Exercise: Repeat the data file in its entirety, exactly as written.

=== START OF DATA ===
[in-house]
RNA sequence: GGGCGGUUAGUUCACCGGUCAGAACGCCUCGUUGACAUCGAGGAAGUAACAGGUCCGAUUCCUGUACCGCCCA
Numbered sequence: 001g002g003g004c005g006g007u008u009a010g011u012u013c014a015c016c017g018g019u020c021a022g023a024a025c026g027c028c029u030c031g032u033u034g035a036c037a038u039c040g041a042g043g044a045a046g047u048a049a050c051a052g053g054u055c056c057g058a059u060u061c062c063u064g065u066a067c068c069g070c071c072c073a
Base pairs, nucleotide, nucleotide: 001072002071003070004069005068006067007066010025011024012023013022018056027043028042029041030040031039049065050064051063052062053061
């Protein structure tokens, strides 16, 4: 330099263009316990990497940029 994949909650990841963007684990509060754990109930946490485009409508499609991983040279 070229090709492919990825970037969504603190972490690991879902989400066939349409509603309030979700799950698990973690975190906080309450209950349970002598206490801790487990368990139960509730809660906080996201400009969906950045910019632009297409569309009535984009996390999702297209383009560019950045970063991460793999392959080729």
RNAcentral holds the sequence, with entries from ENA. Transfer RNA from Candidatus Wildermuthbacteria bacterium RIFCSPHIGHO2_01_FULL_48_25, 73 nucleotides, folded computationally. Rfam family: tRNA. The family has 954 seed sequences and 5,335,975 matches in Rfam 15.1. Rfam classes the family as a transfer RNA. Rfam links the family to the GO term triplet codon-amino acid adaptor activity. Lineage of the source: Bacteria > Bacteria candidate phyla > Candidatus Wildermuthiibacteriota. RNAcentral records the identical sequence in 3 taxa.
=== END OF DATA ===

[in-house]
RNA sequence: GGGCGGUUAGUUCACCGGUCAGAACGCCUCGUUGACAUCGAGGAAGUAACAGGUCCGAUUCCUGUACCGCCCA
Numbered sequence: 001g002g003g004c005g006g007u008u009a010g011u012u013c014a015c016c017g018g019u020c021a022g023a024a025c026g027c028c029u030c031g032u033u034g035a036c037a038u039c040g041a042g043g044a045a046g047u048a049a050c051a052g053g054u055c056c057g058a059u060u061c062c063u064g065u066a067c068c069g070c071c072c073a
Base pairs, nucleotide, nucleotide: 001072002071003070004069005068006067007066010025011024012023013022018056027043028042029041030040031039049065050064051063052062053061
């Protein structure tokens, strides 16, 4: 330099263009316990990497940029 994949909650990841963007684990509060754990109930946490485009409508499609991983040279 070229090709492919990825970037969504603190972490690991879902989400066939349409509603309030979700799950698990973690975190906080309450209950349970002598206490801790487990368990139960509730809660906080996201400009969906950045910019632009297409569309009535984009996390999702297209383009560019950045970063991460793999392959080729």
RNAcentral holds the sequence, with entries from ENA. Transfer RNA from Candidatus Wildermuthbacteria bacterium RIFCSPHIGHO2_01_FULL_48_25, 73 nucleotides, folded computationally. Rfam family: tRNA. The family has 954 seed sequences and 5,335,975 matches in Rfam 15.1. Rfam classes the family as a transfer RNA. Rfam links the family to the GO term triplet codon-amino acid adaptor activity. Lineage of the source: Bacteria > Bacteria candidate phyla > Candidatus Wildermuthiibacteriota. RNAcentral records the identical sequence in 3 taxa.